Much ado has been made about "Valkyrie," starring Tom Cruise as would-be Hitler assassin Col. Claus von Stauffenberg.
There is the release date, which has been moved around several times until finally being set for Christmas, the perfect time for a feel-good movie about killing Nazis. There's the marketing of the film: Is it a historical thriller featuring Cruise in an eye patch, or is it a straight-up action picture full of explosions? And then, of course, there is the Cruise factor itself _ the fact that his very presence adds a layer of tabloid-friendly fascination.
Turns out Cruise is both the central figure in "Valkyrie" and its weakest link. He's distractingly bad in this, the iconography of his celebrity so strongly overshadowing his performance. He's just too powerfully contemporary. With his hard, flat American accent, he stands out in every single scene. And he's not a good enough actor to immerse himself in this kind of period piece, or allow us to do the same. (Then again, if he had affected a German accent _ or a British one to blend in among his co-stars _ he would have invited derision for that, too. Maybe the guy just can't win.)
It's too bad, too, because "Valkyrie" looks great. With its impeccable production design and German locations _ including the Bendlerblock in Berlin, where Operation Valkyrie began and where members of the anti-Nazi resistance were executed after it failed _ it feels substantial, never CGI-fake, and it moves fluidly. No one ever doubted the ability of Bryan Singer, director of the first two "X-Men" movies, to make a solid, energetic actioner. But _ and this is going to sound like more piling on _ Cruise undermines the potential of "Valkyrie" at every turn.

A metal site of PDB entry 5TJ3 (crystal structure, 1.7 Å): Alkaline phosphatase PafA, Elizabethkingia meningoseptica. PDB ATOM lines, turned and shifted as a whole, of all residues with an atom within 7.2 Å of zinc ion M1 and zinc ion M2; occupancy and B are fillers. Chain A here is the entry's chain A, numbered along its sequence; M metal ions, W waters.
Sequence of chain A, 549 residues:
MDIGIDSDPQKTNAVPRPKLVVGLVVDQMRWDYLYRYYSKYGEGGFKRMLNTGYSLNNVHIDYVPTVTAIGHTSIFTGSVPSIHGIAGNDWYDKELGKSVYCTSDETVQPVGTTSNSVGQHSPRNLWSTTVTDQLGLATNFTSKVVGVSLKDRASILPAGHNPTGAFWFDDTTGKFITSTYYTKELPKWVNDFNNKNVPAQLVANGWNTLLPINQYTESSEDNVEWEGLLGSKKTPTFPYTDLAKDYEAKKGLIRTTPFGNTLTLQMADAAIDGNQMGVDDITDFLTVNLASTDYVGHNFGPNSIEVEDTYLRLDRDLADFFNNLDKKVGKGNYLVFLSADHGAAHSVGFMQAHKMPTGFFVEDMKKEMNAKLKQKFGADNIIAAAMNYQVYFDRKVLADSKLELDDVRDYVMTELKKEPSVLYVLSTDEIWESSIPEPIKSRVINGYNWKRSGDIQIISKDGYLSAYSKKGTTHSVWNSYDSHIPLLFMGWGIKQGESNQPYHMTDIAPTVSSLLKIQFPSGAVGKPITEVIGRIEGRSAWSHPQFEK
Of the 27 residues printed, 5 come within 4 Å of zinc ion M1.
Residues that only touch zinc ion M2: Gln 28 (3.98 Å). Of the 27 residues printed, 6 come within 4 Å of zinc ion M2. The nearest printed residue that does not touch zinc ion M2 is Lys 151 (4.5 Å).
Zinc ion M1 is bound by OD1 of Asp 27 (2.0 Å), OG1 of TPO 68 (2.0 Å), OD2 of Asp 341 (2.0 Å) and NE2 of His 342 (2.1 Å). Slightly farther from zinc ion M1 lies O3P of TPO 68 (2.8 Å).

He's outclassed and outmatched by every member of the strong supporting cast, any of whom would have been more believable as Stauffenberg: Kenneth Branagh, Tom Wilkinson, Terence Stamp and Bill Nighy as fellow German officers, even Eddie Izzard, who's a unique and unexpected choice.
Then again, the script from Christopher McQuarrie, who won an Academy Award for writing Singer's breakthrough film "The Usual Suspects," never fully fleshes out his motivations. (Nathan Alexander is a co-writer.) Stauffenberg is depicted as a loyal but wounded army officer who loves Germany yet finds himself increasingly horrified by Adolf Hitler's rise to power.
But we never get a sense of inner conflict, of the doubt he may have felt in betraying his duties, of the fear he may have faced in putting himself and his family in danger by going through with the plan. When Stauffenberg states with clenched-jawed, hushed certitude, "We have to kill Hitler," we'll just have to take his word for it that he feels strongly about the task he's about to lead.
He joins the German Resistance for the last of several failed plots to take out Hitler, scheduled for July 20, 1944. Stauffenberg was to plant a bomb and then head a regime change known as Operation Valkyrie, based on Hitler's own emergency plan to keep the government running in case of his death.
As we all know from the start, that didn't happen _ Hitler killed himself a year later _ and surprisingly, Singer never generates enough suspense to make us forget that as we're watching. The whole effort feels rather smoothly detached. The actual bomb-orchestration sequence is well-staged and has a few breathless moments, but a scene that's supposed to be pivotal and poignant _ when Stauffenberg reluctantly thrusts his partially amputated arm in the air and declares "Heil Hitler!" _ instead comes off as laughable.
"Valkyrie," a United Artists release, is rated PG-13 for violence and brief strong language. Running time: 120 minutes. One and a half stars out of four.
Motion Picture Association of America rating definitions:
G _ General audiences. All ages admitted.
PG _ Parental guidance suggested. Some material may not be suitable for children.
PG-13 _ Special parental guidance strongly suggested for children under 13. Some material may be inappropriate for young children.
R _ Restricted. Under 17 requires accompanying parent or adult guardian.
NC-17 _ No one under 17 admitted.